Sketches of Spain 2:Windows

With cigarettes taxed at 86% in the UK, many smokers opt for rolling tobacco , which with papers works out cheaper than propriety brands. That is not the case in Spain and hence cigarettes with pukka tips are smoked and then discarded onto the pavements etc. This, though in the main,  seems the main form of littering. Abundant litter bins and recycled receptacles  keep the debris off the streets .

The Spanish, who are generally small and stocky seemed to regard me as somewhat of a freak  being 1.95 M. in height and wearing a sun-hat; instead of the obligatory base-ball version - A dead tourist give-away. At least I didn't succumb to sun-glasses, which I think the men especially frowned upon.

Basically, we Brits, with  our traffic laws are a law -abiding lot. Not so the Spanish, who routinely , seem to park wherever there is a space including street corners; double yellow lines and pedestrian crossings. Furthermore,  some seem not enamoured with seat-belts and probably only wear them out of town on main highways.

Now here's the thing:  there is a preponderance of scooters in towns, a sensible way of getting around; but I reckon  over 90% of the riders choose not to wear gloves. I tried to look up hand injuries in Spain, but even reliable Google let me down on that request.

What I do know is that hand injuries from such machines may result in 1- not being able to ride for some time; 2- possible assistance going to the toilet and 3- no use of IT equipment. Surely reasons enough to wear those mitts!

I used to think that siestas were taken by Mexicans worn out from drinking tequila at lunch-time.
Now, having been to Spain I found that siesta time is for real.  Accordingly when mid-day arrives the shops and schools  close and people  retreat to their homes for R and  R. As I mentioned last week, that was particularly noticeable on the beach in Gandia, where sunbeds were vacated and swimming largely stopped as the locals went homeward bound.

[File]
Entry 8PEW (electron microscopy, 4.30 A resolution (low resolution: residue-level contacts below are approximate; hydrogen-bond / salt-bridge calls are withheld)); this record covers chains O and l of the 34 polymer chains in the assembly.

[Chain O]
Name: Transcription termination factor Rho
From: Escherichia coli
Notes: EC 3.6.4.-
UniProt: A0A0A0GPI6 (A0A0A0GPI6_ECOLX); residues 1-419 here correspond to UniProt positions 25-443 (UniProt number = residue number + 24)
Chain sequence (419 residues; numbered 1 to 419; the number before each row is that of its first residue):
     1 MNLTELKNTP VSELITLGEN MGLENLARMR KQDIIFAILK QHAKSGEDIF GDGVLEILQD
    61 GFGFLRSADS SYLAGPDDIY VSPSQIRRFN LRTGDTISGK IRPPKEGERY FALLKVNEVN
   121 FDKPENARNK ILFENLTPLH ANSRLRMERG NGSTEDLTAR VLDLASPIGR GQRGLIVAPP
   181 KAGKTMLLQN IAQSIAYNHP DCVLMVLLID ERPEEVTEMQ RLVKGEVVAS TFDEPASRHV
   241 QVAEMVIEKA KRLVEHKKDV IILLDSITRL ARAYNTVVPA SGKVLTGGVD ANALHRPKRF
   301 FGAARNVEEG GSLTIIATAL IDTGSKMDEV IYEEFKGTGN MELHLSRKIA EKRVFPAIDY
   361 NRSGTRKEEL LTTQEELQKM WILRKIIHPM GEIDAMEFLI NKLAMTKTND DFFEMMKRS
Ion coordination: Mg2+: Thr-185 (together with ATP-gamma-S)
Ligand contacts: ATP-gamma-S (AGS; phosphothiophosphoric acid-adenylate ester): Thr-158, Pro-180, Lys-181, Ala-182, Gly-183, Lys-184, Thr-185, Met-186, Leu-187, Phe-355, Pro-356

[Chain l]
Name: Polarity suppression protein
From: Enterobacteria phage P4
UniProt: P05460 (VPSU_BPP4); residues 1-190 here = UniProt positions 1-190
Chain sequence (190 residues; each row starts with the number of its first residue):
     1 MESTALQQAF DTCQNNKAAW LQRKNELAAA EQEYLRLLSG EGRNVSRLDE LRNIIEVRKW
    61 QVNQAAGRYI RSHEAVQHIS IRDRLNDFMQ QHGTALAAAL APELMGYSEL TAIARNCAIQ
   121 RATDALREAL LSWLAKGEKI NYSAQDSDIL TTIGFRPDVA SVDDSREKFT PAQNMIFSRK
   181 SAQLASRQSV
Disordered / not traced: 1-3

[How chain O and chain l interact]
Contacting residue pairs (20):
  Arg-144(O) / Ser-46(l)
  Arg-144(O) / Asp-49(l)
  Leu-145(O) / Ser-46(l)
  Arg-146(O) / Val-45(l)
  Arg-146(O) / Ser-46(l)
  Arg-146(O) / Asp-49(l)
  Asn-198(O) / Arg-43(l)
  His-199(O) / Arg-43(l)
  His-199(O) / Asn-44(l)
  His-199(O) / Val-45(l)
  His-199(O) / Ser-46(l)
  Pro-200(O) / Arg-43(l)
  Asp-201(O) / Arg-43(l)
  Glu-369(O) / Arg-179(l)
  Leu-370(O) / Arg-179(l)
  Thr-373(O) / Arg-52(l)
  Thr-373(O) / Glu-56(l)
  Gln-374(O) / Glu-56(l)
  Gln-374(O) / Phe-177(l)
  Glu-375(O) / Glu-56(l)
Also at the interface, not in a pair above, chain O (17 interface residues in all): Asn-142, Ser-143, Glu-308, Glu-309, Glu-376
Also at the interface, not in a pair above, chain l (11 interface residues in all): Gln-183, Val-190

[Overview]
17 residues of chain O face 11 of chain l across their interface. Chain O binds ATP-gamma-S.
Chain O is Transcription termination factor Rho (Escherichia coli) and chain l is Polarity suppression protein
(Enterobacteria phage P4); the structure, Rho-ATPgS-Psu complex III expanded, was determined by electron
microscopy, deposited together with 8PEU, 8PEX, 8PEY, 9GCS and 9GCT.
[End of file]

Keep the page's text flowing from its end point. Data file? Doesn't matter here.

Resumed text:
Therefore,  when the comparative cool of the evening arrives everybody comes out to play, One of my fondest memories of the holiday was having a yoghurt ' smoothie ' from an ice-cream parlour at eleven 'o' clock at night , in company with many Spanish families with their young children. The photograph at the top of this piece gives an indication of the light at this time. Everybody, with the exception of me seemed unbearably lively and I realised I was in a different country with new rules.

Valencia is a beautiful and elegant city.  The fine plazas and tall stone buildings proudly give testament to the passing centuries of city life.

Enjoying a coffee  in a street cafe, I looked upwards and saw my first orange growing above me.

Valencia is rightly famous for its food market and chiefly the fish market, with a wonderful display of freshly caught fish of all types. Here are two examples:

Note the live eels in the bottom picture.

Next week I shall conclude my  Spanish reflections. I leave you with this street picture of Valencia.


Stanway House, in Gloucestershire was full of literary figures, arriving as house guests in the 1920s and early '30s. They included L.P. Hartley, A.P Herbertt; Sir Arthur Conan Doyle and J.M. Barrie, the creator of " Peter Pan. "
It was Barrie who wrote about the house's Oriel window.
he writes thus :
 "The great bow window is said by travelled persons to stand alone among windows, for it is twenty-eight feet in height and more than half as wide. All who come to look at it count its little lozens, as we call the panes, which are to the number of two hundred and sixteen, "

Taken from " A literary Tour of Gloucestershire and Bristol " by David Carroll ( thanks K.)  Pub. 1994.

The book goes on to say that this window can be seen from the nearby St Peter's Churchyard. That being the case D. and I drove out today  (26 /09 )to  Stanway to check this out and what an impressive window it is. Judge for yourselves.


And that,  as the newspaper said to the battered cod about 'wraps it up' for this week.

Cheerio for now,



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